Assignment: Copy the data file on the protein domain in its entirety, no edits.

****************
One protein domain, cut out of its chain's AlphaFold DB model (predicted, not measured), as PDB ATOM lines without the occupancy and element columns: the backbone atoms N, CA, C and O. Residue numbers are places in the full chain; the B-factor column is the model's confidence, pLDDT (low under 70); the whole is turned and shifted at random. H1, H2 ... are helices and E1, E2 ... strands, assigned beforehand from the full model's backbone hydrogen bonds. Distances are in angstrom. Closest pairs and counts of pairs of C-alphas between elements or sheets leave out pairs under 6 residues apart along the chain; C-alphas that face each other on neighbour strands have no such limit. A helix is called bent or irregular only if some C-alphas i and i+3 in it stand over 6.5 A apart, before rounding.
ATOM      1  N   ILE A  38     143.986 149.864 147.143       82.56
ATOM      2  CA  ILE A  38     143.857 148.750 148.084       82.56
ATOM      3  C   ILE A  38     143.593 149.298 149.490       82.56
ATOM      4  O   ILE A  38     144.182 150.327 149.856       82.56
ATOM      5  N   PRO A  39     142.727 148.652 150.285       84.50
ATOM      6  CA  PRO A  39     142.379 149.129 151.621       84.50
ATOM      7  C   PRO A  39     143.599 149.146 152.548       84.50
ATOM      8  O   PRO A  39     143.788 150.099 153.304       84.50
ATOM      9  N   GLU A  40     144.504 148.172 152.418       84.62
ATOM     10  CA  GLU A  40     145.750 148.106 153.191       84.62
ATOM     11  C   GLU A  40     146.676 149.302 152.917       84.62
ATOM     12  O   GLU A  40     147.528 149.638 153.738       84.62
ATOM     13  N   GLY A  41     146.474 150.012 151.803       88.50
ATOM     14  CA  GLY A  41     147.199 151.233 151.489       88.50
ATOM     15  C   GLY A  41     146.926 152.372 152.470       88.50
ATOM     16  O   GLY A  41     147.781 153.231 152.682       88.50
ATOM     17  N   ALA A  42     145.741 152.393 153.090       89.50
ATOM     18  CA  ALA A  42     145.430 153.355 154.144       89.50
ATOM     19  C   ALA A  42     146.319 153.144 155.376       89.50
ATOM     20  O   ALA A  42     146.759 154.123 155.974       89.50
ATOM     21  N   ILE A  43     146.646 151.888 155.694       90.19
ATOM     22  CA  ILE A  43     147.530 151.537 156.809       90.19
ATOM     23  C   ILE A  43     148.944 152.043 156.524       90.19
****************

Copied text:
One protein domain, cut out of its chain's AlphaFold DB model (predicted, not measured), as PDB ATOM lines without the occupancy and element columns: the backbone atoms N, CA, C and O. Residue numbers are places in the full chain; the B-factor column is the model's confidence, pLDDT (low under 70); the whole is turned and shifted at random. H1, H2 ... are helices and E1, E2 ... strands, assigned beforehand from the full model's backbone hydrogen bonds. Distances are in angstrom. Closest pairs and counts of pairs of C-alphas between elements or sheets leave out pairs under 6 residues apart along the chain; C-alphas that face each other on neighbour strands have no such limit. A helix is called bent or irregular only if some C-alphas i and i+3 in it stand over 6.5 A apart, before rounding.
ATOM      1  N   ILE A  38     143.986 149.864 147.143       82.56
ATOM      2  CA  ILE A  38     143.857 148.750 148.084       82.56
ATOM      3  C   ILE A  38     143.593 149.298 149.490       82.56
ATOM      4  O   ILE A  38     144.182 150.327 149.856       82.56
ATOM      5  N   PRO A  39     142.727 148.652 150.285       84.50
ATOM      6  CA  PRO A  39     142.379 149.129 151.621       84.50
ATOM      7  C   PRO A  39     143.599 149.146 152.548       84.50
ATOM      8  O   PRO A  39     143.788 150.099 153.304       84.50
ATOM      9  N   GLU A  40     144.504 148.172 152.418       84.62
ATOM     10  CA  GLU A  40     145.750 148.106 153.191       84.62
ATOM     11  C   GLU A  40     146.676 149.302 152.917       84.62
ATOM     12  O   GLU A  40     147.528 149.638 153.738       84.62
ATOM     13  N   GLY A  41     146.474 150.012 151.803       88.50
ATOM     14  CA  GLY A  41     147.199 151.233 151.489       88.50
ATOM     15  C   GLY A  41     146.926 152.372 152.470       88.50
ATOM     16  O   GLY A  41     147.781 153.231 152.682       88.50
ATOM     17  N   ALA A  42     145.741 152.393 153.090       89.50
ATOM     18  CA  ALA A  42     145.430 153.355 154.144       89.50
ATOM     19  C   ALA A  42     146.319 153.144 155.376       89.50
ATOM     20  O   ALA A  42     146.759 154.123 155.974       89.50
ATOM     21  N   ILE A  43     146.646 151.888 155.694       90.19
ATOM     22  CA  ILE A  43     147.530 151.537 156.809       90.19
ATOM     23  C   ILE A  43     148.944 152.043 156.524       90.19